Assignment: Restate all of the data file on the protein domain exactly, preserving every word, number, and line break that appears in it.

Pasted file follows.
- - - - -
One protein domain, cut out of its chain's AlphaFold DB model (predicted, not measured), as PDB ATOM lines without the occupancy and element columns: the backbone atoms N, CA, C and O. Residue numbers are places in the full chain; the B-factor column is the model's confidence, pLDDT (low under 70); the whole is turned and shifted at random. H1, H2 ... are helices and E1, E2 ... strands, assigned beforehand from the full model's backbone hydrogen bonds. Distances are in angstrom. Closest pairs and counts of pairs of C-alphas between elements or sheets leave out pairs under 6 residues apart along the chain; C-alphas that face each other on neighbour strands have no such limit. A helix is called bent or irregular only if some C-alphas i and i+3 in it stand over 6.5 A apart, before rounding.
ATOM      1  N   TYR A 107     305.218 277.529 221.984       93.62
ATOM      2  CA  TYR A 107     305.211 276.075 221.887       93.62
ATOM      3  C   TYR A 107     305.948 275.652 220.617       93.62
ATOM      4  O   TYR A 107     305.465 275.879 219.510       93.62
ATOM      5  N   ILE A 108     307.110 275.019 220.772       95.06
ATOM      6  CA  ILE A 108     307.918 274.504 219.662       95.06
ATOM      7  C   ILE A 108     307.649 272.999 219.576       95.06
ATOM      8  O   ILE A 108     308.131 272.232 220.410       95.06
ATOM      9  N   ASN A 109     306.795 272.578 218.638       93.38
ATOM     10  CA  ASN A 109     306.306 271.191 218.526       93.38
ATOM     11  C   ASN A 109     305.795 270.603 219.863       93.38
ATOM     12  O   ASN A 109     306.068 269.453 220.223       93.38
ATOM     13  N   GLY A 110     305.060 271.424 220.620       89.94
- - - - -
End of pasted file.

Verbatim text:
One protein domain, cut out of its chain's AlphaFold DB model (predicted, not measured), as PDB ATOM lines without the occupancy and element columns: the backbone atoms N, CA, C and O. Residue numbers are places in the full chain; the B-factor column is the model's confidence, pLDDT (low under 70); the whole is turned and shifted at random. H1, H2 ... are helices and E1, E2 ... strands, assigned beforehand from the full model's backbone hydrogen bonds. Distances are in angstrom. Closest pairs and counts of pairs of C-alphas between elements or sheets leave out pairs under 6 residues apart along the chain; C-alphas that face each other on neighbour strands have no such limit. A helix is called bent or irregular only if some C-alphas i and i+3 in it stand over 6.5 A apart, before rounding.
ATOM      1  N   TYR A 107     305.218 277.529 221.984       93.62
ATOM      2  CA  TYR A 107     305.211 276.075 221.887       93.62
ATOM      3  C   TYR A 107     305.948 275.652 220.617       93.62
ATOM      4  O   TYR A 107     305.465 275.879 219.510       93.62
ATOM      5  N   ILE A 108     307.110 275.019 220.772       95.06
ATOM      6  CA  ILE A 108     307.918 274.504 219.662       95.06
ATOM      7  C   ILE A 108     307.649 272.999 219.576       95.06
ATOM      8  O   ILE A 108     308.131 272.232 220.410       95.06
ATOM      9  N   ASN A 109     306.795 272.578 218.638       93.38
ATOM     10  CA  ASN A 109     306.306 271.191 218.526       93.38
ATOM     11  C   ASN A 109     305.795 270.603 219.863       93.38
ATOM     12  O   ASN A 109     306.068 269.453 220.223       93.38
ATOM     13  N   GLY A 110     305.060 271.424 220.620       89.94